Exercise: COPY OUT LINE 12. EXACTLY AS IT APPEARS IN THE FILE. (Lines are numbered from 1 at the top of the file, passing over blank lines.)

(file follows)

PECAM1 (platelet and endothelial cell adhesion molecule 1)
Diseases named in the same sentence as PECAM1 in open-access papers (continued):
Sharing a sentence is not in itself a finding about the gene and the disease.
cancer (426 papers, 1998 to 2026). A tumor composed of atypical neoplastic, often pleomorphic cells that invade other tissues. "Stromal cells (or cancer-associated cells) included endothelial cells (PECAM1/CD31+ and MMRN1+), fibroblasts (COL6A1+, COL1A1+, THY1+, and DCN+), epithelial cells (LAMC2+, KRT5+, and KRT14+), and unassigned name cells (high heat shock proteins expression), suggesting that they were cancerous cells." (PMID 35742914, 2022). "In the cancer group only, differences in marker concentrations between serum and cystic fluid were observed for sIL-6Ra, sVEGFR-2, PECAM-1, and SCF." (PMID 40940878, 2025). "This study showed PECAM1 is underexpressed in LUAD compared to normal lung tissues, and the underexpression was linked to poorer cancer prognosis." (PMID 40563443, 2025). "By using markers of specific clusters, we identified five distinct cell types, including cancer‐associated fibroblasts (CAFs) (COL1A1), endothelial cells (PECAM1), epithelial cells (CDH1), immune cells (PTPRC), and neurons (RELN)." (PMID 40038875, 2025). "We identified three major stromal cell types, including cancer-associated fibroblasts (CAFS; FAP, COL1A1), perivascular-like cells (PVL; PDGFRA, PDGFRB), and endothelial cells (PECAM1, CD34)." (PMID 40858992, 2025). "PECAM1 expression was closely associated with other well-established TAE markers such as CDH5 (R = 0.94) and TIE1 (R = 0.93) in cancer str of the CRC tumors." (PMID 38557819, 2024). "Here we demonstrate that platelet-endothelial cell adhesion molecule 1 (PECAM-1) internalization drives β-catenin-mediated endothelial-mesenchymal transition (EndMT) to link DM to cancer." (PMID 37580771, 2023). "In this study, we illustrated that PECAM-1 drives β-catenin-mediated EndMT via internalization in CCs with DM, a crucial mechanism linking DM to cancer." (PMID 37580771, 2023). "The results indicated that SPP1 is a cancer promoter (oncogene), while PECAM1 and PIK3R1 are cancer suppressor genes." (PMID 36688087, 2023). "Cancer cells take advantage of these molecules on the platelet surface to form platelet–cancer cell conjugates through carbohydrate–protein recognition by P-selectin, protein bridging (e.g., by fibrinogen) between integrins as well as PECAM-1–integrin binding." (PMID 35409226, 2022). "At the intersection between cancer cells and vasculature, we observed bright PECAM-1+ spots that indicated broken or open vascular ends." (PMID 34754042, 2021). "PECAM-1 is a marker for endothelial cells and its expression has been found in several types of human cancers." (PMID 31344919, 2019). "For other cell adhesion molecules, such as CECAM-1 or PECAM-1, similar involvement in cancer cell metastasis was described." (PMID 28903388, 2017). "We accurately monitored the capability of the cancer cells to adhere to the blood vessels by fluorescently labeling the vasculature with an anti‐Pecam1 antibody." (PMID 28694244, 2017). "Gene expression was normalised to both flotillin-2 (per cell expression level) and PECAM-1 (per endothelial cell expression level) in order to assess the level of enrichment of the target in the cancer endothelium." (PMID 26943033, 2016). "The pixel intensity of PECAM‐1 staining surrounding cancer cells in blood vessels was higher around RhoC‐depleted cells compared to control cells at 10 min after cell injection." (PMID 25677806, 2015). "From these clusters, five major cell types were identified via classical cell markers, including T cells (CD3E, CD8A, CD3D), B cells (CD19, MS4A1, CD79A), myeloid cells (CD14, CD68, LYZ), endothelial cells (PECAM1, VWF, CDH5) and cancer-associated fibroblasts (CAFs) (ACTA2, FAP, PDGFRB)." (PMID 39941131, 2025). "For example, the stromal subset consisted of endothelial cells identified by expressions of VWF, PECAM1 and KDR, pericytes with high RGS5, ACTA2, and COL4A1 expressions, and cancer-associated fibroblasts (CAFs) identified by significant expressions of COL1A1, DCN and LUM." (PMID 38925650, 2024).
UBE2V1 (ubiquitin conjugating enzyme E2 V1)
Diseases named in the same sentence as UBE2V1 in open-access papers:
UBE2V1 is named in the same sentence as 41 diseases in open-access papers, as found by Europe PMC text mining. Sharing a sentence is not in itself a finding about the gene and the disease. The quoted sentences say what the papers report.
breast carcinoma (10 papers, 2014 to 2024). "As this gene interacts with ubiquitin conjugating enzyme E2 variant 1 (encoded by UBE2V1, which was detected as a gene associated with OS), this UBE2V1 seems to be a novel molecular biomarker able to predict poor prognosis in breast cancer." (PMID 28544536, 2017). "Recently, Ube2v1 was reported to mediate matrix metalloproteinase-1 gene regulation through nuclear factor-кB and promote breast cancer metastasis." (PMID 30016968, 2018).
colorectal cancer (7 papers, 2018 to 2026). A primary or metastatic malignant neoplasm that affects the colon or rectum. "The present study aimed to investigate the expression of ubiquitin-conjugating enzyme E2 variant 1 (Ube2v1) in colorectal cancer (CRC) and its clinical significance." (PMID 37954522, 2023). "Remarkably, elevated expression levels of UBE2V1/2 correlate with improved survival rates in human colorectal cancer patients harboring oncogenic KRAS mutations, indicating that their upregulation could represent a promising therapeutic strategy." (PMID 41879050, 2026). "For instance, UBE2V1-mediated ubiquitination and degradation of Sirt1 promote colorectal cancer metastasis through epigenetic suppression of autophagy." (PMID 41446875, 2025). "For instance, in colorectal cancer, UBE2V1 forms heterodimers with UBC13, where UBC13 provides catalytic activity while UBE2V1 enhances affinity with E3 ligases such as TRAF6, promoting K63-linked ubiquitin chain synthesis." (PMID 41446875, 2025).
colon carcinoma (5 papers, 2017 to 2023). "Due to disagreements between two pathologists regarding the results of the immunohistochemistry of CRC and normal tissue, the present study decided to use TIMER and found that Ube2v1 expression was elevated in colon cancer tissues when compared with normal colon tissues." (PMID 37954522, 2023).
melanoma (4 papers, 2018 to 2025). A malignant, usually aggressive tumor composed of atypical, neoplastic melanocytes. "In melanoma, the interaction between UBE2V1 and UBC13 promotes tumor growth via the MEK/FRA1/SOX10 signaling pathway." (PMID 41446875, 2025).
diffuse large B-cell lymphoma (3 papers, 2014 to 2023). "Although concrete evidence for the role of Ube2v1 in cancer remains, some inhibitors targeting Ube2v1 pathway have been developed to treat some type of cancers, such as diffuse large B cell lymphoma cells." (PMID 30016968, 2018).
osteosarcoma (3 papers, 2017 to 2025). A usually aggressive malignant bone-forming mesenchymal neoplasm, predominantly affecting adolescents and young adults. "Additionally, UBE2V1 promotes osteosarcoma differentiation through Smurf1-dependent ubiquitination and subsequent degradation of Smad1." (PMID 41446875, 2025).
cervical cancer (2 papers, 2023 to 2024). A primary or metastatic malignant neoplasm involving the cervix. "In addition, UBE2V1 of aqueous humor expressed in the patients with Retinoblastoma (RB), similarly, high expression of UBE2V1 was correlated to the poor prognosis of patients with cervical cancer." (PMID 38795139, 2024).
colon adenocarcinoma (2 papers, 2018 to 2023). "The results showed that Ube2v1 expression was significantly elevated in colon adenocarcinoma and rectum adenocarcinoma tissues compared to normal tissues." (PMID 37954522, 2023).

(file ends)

diffuse large B-cell lymphoma (3 papers, 2014 to 2023). "Although concrete evidence for the role of Ube2v1 in cancer remains, some inhibitors targeting Ube2v1 pathway have been developed to treat some type of cancers, such as diffuse large B cell lymphoma cells." (PMID 30016968, 2018).